- Money managers forced to unwind bets against Portuguese bank
- Funds in retreat miss out on paydays of almost $70 million
Toby Dodson waited six months for his bet against a fragile Portuguese bank to pay off.
But before the reckoning, word came down from his hedge fund bosses at Achievement Asset Management in Chicago: get ready to clear out your desk and unwind your trades, we’re shutting down. They’d lost too much on U.S. energy companies and so became one of the 979 firms to announce their closure last year.
That’s how the 29-year-old Dodson, who specializes in financial companies, and the firm lost out on a $40 million payday, according to people with knowledge of the matter. He learned about his missed windfall from clients who called him on Dec. 30 as the Portuguese notes cratered -- proving he’d bet right.
“My phone had all these missed calls from former colleagues, brokers and sales guys who knew I’d shorted them,” the London-based Dodson said. “The timing was frustrating, but all you can do is smile.” He declined to comment on the size and timing of the trade.
Missing out on a multi million-dollar win only adds insult to injury for traders caught up in the ongoing hedge fund convulsion. It’s a reminder of how being right is only half of the challenge for those handling other people’s money. Keeping investors onside for long enough to profit from trades that sometimes take months to pay off can be as challenging as being right these days.
Investors put off by disappointing returns and high fees at hedge funds pulled their money out in 2015 at a rate not seen since 2009, according to Hedge Fund Research Inc. Insiders say it’s just getting started.
“There is no doubt that we are in the first innings of a washout,” Dan Loeb wrote last month in a quarterly letter to investors in his New York-based firm Third Point LLC.
Dodson wasn’t alone in missing out on the Portuguese bet. Scott Wilson, 49, a money manager in London for Grupo BTG Pactual’s hedge fund unit, was forced to unwind the same trade.
Like Dodson, who is now raising money for a new fund focusing on distressed debt, Wilson placed bets that would pay out if bonds of Portuguese lender Novo Banco SA fell. The senior securities plunged 80 percent on Dec. 30 after Portugal’s central bank imposed losses on bondholders, a move that blindsided some of the world’s largest money-managers including BlackRock Inc. and Pacific Investment Management Co.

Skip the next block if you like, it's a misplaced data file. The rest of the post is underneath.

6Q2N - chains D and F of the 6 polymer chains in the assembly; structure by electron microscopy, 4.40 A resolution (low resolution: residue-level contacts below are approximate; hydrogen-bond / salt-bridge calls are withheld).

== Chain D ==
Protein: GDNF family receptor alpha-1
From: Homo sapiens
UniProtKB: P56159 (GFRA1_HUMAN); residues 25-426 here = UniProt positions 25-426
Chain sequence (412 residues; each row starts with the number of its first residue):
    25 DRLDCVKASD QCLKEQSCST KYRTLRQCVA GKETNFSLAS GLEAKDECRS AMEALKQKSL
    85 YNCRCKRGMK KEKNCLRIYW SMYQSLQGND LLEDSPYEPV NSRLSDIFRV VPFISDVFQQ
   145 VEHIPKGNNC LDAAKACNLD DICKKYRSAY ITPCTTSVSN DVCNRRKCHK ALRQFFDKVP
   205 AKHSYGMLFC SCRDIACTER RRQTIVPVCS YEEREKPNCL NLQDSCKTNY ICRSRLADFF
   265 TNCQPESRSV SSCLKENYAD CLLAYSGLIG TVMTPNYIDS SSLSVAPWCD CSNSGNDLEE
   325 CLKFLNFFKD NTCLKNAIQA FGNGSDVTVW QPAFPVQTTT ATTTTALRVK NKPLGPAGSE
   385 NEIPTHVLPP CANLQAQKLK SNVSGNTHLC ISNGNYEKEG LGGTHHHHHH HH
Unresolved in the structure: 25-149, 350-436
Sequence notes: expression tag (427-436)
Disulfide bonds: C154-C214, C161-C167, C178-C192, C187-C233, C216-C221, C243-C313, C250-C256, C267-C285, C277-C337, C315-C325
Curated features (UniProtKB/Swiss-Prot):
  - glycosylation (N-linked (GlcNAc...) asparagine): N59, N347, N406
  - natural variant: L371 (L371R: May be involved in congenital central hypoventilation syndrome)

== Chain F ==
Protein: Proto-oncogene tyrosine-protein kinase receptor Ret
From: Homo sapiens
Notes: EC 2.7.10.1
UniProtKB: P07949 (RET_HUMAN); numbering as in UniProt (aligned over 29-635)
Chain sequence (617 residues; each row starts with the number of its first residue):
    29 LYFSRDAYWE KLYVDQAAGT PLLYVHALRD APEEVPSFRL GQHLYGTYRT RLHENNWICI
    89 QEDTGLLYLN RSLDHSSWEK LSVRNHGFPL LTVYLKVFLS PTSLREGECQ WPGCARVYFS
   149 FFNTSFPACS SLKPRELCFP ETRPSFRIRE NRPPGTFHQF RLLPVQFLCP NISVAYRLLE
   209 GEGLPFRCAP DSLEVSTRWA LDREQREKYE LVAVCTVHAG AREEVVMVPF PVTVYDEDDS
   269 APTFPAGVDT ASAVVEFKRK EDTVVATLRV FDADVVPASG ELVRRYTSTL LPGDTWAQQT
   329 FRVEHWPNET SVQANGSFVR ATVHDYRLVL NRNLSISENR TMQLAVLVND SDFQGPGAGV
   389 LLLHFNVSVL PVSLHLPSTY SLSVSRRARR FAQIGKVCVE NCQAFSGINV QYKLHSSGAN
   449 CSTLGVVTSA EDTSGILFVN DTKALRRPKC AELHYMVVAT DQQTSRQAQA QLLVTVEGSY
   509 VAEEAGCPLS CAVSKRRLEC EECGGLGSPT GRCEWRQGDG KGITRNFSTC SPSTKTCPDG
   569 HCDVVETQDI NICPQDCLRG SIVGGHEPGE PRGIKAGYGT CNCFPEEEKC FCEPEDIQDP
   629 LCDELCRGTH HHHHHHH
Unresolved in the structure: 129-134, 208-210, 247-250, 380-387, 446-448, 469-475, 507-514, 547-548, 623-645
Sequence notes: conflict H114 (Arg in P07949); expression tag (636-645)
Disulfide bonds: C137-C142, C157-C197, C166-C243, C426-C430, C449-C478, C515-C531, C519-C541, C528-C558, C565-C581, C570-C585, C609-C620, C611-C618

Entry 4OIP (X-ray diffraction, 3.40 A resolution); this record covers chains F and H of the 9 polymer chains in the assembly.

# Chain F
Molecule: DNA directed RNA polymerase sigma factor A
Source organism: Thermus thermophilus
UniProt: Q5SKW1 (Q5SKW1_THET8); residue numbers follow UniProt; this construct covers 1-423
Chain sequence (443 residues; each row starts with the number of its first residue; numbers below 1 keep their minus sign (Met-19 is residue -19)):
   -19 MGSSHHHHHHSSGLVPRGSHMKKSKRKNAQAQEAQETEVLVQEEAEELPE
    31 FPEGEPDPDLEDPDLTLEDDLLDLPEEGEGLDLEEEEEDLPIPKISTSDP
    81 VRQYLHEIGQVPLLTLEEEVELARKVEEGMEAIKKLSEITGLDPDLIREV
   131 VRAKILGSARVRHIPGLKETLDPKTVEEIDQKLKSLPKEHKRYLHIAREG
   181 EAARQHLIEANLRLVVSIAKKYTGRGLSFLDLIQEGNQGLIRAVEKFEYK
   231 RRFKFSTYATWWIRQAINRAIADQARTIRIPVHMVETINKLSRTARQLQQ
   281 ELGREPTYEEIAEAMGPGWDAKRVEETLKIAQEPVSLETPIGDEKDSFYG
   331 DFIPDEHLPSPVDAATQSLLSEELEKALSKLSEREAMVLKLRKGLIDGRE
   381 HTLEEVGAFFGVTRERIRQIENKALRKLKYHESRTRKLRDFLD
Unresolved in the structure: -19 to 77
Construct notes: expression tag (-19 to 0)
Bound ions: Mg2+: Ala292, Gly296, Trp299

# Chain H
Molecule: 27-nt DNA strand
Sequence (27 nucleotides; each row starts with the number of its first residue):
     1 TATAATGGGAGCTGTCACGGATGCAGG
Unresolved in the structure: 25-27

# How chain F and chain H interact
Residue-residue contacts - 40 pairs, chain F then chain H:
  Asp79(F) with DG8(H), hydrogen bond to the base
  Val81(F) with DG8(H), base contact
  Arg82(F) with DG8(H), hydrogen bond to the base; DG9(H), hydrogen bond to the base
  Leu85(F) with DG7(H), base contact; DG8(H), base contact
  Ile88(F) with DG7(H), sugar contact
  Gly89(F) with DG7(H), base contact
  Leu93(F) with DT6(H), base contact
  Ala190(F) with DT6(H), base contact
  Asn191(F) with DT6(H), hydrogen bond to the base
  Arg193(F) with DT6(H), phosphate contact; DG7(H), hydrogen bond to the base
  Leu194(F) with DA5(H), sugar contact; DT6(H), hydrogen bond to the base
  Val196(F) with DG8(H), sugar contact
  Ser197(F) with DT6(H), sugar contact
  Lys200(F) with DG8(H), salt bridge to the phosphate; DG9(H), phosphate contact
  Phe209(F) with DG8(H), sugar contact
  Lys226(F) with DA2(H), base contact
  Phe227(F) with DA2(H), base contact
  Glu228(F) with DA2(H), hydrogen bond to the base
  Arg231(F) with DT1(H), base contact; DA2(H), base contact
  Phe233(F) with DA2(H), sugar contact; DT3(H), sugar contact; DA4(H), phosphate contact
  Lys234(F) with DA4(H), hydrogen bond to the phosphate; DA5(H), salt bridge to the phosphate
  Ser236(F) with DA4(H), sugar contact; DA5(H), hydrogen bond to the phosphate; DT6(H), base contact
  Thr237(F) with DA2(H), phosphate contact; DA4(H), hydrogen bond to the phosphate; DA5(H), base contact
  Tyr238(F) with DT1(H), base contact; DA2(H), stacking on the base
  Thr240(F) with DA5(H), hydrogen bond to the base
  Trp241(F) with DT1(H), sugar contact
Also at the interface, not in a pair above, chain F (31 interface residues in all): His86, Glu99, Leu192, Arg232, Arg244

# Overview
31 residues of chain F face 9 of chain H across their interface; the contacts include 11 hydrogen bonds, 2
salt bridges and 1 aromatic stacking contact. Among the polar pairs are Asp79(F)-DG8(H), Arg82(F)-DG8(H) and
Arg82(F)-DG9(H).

Wilson’s firm could have made about $28 million overnight, according to a person familiar with the matter. But it didn’t.
The BTG fund, for which Wilson no longer works, saw its assets drop to about $250 million in February from more than $4 billion in November as investors pulled money following the arrest of BTG Pactual’s billionaire founder Andre Esteves. He was accused of trying to obstruct a corruption investigation, which he denied, and was later released.
In the upheaval, Wilson had to dump the trade to return investors’ cash.
Still, in some cases, and with a bit of luck, there was money to be made.
Take Daniel Gish of Chicago-based Balyasny Asset Management LP who also shorted Novo Banco’s senior bonds. He kept its position open through Dec. 29, netting the firm a $15 million profit, according to two people familiar with the matter. Gish declined to comment and an official for Balyasny didn’t respond to a request for comment.
Investors may have missed red flags as early as September in remarks made by senior executives at Banco Comercial Portugues SA and Caixa Geral de Depositos SA in separate financial-industry conferences in London, Dodson said. The banks, who stand to lose money if Novo Banco is sold cheaply, indicated they weren’t against imposing losses on bondholders.
Dodson still gets a certain satisfaction from being right even if the trade was unwound.
“No-one was pushing the bear case because they were all long the bonds,” he said. “I wasn’t quiet about my position because I wanted to make the case no one else would, and it was nice to be vindicated.”